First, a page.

Besides performing on avant-garde records released by adventurous new music labels, New York hornman/synthesist/composer Gordon — formerly the leader of the downtown post-punk art-fusion Love of Life Orchestra — has made solo albums for the CBS megalith. With the assistance of assorted East Coast luminaries, Gordon demonstrates a grasp of both the mainstream and the fringe on the mostly instrumental Innocent. Including one old LOLO recording (“Diamond Lane”), the carefully structured tracks allow the sensual, rhythmically rich sounds to be an audio end in themselves. Esoteric, but easy to enjoy.
Gordon evidently found a trans-river relocation inspirational: Brooklyn, recorded with a similar collection of underground celebrities, celebrates the borough in title, picture and song. Unfortunately, the funky “Brooklyn” is merely an obnoxious and juvenile iteration of neighborhood names. In general, Gordon’s stabs at vocal song structure reveal him to be a trivial lyricist and an unappealing singer, leaving the pleasant instrumental pieces — nothing too obscure this time — to carry the album, which they really don’t.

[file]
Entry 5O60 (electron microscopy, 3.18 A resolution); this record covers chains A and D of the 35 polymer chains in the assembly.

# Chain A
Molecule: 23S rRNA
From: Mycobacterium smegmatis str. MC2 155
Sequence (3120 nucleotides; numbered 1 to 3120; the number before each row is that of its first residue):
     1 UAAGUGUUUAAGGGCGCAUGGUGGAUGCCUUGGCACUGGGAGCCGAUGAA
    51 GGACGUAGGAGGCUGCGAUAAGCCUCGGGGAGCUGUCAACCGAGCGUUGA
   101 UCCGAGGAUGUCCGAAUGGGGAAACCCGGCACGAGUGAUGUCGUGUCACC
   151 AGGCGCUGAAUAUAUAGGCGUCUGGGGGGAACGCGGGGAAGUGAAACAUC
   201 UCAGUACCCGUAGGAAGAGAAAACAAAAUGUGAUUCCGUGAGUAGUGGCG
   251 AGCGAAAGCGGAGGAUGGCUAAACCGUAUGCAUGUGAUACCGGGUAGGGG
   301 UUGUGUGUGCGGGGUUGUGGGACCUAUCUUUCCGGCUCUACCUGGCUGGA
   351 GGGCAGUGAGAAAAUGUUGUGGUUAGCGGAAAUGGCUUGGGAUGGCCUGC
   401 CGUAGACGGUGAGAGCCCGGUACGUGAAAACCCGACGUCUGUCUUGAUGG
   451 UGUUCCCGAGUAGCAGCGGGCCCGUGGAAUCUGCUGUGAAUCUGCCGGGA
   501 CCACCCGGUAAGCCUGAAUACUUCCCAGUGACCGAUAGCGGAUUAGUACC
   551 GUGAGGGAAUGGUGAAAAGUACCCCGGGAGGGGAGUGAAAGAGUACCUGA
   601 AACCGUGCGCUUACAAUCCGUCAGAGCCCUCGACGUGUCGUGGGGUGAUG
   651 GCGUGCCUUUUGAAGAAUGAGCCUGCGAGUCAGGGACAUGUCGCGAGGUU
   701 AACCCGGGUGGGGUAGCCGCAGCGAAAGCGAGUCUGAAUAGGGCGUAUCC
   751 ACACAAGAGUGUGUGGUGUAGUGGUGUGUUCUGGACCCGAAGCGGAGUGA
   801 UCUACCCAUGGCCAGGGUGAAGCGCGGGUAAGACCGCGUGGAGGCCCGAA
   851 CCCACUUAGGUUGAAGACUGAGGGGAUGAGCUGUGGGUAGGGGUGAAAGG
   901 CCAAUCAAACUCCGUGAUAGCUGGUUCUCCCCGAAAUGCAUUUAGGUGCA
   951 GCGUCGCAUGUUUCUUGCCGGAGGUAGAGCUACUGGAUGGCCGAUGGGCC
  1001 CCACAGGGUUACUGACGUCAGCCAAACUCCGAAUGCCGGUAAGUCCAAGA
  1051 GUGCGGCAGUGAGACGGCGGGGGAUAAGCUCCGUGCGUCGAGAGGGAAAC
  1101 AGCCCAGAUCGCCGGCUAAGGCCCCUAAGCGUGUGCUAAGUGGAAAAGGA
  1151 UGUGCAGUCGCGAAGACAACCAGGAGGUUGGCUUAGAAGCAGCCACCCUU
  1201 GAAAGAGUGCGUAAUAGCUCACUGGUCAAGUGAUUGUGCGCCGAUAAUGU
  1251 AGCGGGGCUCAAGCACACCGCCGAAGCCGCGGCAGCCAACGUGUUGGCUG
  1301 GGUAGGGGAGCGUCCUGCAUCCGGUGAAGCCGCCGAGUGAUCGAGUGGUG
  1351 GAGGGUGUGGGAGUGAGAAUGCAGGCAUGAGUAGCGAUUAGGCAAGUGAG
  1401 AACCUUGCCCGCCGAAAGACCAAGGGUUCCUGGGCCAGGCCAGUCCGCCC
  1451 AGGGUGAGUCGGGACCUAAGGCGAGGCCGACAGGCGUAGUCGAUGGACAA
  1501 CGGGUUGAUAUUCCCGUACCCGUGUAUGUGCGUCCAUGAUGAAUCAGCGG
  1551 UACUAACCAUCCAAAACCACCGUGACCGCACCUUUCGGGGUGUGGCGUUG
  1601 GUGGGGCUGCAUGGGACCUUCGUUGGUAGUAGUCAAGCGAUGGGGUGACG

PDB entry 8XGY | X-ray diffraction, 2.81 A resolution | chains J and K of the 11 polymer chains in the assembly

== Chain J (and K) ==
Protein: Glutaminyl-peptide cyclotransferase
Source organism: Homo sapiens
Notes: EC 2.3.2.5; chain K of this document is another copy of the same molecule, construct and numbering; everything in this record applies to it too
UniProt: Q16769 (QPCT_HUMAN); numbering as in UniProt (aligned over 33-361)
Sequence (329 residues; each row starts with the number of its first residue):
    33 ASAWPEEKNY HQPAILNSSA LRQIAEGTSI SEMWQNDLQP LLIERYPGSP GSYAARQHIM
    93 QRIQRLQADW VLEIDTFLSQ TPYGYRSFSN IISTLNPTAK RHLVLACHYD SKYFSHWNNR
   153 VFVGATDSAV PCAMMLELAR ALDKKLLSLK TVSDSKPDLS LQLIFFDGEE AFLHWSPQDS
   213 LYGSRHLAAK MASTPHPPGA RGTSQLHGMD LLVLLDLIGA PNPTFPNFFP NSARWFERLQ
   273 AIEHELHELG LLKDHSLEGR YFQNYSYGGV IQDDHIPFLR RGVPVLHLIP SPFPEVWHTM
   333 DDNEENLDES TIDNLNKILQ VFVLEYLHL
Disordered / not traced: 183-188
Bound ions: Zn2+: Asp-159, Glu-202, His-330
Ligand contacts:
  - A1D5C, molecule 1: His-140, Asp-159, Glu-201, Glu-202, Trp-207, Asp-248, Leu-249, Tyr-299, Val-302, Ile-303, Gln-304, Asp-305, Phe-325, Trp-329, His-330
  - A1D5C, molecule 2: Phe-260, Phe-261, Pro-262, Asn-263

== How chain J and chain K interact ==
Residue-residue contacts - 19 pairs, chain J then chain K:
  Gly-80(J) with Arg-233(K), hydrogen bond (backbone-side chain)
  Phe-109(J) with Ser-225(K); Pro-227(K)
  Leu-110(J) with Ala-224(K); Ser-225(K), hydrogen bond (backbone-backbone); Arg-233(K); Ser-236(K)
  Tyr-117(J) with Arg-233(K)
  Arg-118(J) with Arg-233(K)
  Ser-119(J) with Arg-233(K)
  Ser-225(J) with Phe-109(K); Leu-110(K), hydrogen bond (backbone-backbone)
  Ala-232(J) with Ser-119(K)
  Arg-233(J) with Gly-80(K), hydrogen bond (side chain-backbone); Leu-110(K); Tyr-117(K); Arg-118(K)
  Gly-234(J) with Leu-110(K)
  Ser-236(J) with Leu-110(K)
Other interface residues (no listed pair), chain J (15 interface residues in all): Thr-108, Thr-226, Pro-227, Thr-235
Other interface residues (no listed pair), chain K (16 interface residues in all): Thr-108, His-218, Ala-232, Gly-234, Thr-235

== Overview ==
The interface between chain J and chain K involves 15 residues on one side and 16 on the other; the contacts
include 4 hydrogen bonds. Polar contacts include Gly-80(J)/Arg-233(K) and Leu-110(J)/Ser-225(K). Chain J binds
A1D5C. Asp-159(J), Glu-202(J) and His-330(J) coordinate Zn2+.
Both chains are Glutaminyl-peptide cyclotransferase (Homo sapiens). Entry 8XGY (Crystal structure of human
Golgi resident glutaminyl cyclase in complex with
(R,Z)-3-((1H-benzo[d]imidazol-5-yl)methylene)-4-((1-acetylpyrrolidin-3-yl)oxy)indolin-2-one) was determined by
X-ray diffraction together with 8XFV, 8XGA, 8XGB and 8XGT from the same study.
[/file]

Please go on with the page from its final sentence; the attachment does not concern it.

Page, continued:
Music Gordon composed in 1983 for an experimental Italian production of the Verdi opera is contained on the cassette-only Otello. Drawing bits from the original score and incorporating actual recordings of traditional performances, he created a distinctly offbeat modern electronic interpolation.